Little Joe 5
Little Joe 5 prepared for launch, Wallops Island
|Mission type||Abort test|
|Mission duration||2 minutes, 22 seconds|
|Distance travelled||23 kilometres (14 mi)|
|Apogee||16.3 kilometres (10.1 mi)|
|Launch mass||1,141 kilograms (2,515 lb)|
|Start of mission|
|Launch date||November 8, 1960, 15:18UTC|
|Launch site||Wallops LA-1|
|End of mission|
|Landing date||November 8, 1960, 15:20UTC|
Little Joe 5 was an unmanned atmospheric test flight of the Mercury spacecraft, conducted as part of the U.S. Mercury program. The objective was to test a production Mercury capsule (#3) and the Launch Escape System during an ascent abort at maximum dynamic pressure. The mission was launched November 8, 1960, from Wallops Island, Virginia. Sixteen seconds after liftoff, the escape rocket and the tower jettison rocket both fired prematurely. Furthermore, the booster, capsule and escape tower failed to separate as intended. The entire stack was destroyed on impact with the Atlantic Ocean. The Little Joe 5 flew to an apogee of 10.1 miles (16.2 km) and a range of 13 miles (20.9 km). Some capsule and booster debris was recovered from the ocean floor for post flight analysis.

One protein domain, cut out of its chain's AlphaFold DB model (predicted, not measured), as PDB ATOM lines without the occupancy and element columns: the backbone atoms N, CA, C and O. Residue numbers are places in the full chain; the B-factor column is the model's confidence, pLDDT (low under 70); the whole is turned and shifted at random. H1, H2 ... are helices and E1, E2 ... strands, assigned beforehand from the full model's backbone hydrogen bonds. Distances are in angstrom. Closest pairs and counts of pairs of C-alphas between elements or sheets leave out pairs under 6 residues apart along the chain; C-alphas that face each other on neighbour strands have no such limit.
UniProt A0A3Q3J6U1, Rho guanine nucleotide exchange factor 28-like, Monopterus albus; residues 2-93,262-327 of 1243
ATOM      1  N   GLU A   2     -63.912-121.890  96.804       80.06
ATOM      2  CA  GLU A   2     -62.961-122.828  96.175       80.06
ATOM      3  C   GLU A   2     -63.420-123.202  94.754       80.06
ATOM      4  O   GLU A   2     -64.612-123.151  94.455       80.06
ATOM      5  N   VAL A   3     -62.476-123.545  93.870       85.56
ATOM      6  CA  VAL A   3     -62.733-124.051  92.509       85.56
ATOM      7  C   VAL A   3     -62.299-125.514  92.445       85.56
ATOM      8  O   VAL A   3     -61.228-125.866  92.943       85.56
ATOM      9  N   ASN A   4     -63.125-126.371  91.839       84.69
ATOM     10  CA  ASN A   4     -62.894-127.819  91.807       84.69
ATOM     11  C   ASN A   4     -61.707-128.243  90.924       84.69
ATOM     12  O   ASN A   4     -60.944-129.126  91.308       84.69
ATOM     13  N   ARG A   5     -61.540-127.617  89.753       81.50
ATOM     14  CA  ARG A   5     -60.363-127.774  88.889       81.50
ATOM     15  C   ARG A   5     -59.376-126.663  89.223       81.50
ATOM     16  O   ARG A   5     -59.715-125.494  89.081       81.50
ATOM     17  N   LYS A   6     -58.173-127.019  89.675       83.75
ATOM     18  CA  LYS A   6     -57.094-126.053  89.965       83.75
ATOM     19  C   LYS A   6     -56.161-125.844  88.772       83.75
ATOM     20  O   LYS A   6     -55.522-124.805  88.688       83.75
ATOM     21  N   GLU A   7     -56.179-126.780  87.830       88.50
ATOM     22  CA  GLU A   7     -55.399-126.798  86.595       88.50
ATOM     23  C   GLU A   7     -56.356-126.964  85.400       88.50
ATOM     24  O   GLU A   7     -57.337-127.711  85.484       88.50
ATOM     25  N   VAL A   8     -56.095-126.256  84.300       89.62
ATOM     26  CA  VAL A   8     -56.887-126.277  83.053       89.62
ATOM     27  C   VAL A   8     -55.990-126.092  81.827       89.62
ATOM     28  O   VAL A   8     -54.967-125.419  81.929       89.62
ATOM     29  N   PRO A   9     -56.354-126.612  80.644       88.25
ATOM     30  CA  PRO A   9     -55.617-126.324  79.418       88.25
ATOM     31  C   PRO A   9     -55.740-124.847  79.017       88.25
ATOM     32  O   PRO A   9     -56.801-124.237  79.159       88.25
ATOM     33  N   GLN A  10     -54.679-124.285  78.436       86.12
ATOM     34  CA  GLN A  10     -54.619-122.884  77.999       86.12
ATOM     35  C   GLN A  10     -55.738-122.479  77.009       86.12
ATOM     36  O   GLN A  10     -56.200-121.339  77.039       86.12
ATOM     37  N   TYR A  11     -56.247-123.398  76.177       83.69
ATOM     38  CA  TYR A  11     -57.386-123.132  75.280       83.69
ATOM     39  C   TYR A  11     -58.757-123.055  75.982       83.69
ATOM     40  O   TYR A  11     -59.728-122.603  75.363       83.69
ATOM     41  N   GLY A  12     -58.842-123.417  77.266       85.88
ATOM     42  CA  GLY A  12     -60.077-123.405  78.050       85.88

- "LJ-5 (9)". Kennedy. December 8, 2000. Archived from the original on October 28, 2009. Retrieved January 16, 2010.
- Wade, Mark (July 31, 2008). "Little Joe". Encyclopedia Astronautica. Archived from the original on January 7, 2010. Retrieved January 16, 2010.
1960 November 8–15:18 GMT - Wallops Island LA1. LV Model: Little Joe 1 2P . Little Joe 1-2P LJ-5 FAILURE: At 15.4 seconds the escape rocket motor and tower jettison motor ignited prematurely. Mercury LJ-5 Agency: NASA. Apogee: 16 km (9 mi). Little Joe 5 with a Mercury production spacecraft was launched from Wallops Island to test the spacecraft in an abort simulating the most severe launch conditions. At 15.4 seconds after liftoff, the escape rocket motor and tower jettison motor ignited prematurely. Booster, capsule, and tower remained mated through ballistic trajectory until destroyed on impact.
- NASA SP-4201